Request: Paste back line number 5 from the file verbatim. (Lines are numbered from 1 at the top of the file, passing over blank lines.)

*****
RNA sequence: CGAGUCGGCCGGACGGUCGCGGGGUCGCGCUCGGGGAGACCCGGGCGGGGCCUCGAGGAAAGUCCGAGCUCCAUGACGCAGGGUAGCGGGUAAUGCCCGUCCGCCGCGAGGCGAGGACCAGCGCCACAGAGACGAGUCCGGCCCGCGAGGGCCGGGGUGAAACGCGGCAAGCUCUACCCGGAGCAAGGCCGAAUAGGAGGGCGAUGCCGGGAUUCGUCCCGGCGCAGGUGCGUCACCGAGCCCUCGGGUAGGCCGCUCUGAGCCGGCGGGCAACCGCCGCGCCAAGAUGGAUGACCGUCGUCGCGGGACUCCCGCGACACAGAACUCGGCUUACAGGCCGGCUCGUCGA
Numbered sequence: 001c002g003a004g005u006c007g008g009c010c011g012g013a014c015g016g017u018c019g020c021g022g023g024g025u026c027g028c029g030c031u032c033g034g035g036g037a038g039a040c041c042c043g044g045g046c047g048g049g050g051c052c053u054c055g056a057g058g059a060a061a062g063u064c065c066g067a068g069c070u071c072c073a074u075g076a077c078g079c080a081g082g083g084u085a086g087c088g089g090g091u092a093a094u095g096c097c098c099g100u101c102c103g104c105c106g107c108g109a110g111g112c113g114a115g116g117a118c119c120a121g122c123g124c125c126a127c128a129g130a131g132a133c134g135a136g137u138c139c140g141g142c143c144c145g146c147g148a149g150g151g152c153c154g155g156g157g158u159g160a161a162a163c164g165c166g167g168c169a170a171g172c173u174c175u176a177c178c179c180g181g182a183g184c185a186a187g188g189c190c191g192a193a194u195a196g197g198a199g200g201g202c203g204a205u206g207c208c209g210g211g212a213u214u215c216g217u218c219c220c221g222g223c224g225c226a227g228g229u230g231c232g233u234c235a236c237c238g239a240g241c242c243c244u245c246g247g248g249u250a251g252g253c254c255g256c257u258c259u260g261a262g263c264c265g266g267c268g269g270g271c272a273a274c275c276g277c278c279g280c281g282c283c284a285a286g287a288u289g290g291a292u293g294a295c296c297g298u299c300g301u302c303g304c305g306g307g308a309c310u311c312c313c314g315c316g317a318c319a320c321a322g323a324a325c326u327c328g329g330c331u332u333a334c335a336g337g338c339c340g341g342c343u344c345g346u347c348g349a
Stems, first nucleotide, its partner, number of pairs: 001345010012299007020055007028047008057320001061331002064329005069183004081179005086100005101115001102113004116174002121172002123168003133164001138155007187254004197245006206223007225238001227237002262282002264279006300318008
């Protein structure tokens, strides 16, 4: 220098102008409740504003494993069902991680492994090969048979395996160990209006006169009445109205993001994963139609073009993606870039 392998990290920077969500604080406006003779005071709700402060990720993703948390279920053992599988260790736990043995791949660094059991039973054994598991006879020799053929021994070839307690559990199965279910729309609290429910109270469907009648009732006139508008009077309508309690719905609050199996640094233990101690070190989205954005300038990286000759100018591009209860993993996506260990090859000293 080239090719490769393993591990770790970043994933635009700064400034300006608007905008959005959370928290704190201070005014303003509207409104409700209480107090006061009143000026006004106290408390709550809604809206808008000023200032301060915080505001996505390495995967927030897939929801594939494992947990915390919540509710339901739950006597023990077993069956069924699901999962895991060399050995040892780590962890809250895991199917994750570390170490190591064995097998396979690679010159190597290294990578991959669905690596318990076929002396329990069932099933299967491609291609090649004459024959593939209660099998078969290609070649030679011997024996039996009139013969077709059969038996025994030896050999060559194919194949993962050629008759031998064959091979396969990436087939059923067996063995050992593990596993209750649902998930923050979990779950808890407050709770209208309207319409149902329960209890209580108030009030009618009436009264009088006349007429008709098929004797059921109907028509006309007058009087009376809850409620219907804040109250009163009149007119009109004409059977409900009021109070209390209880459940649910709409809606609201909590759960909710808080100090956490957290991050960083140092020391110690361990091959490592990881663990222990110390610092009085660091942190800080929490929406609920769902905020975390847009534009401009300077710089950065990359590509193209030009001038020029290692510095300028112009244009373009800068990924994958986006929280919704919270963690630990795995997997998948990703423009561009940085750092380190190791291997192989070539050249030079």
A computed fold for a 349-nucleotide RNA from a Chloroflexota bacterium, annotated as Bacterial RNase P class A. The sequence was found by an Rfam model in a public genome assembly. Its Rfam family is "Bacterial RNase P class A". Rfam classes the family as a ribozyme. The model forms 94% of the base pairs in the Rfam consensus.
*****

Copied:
A computed fold for a 349-nucleotide RNA from a Chloroflexota bacterium, annotated as Bacterial RNase P class A. The sequence was found by an Rfam model in a public genome assembly. Its Rfam family is "Bacterial RNase P class A". Rfam classes the family as a ribozyme. The model forms 94% of the base pairs in the Rfam consensus.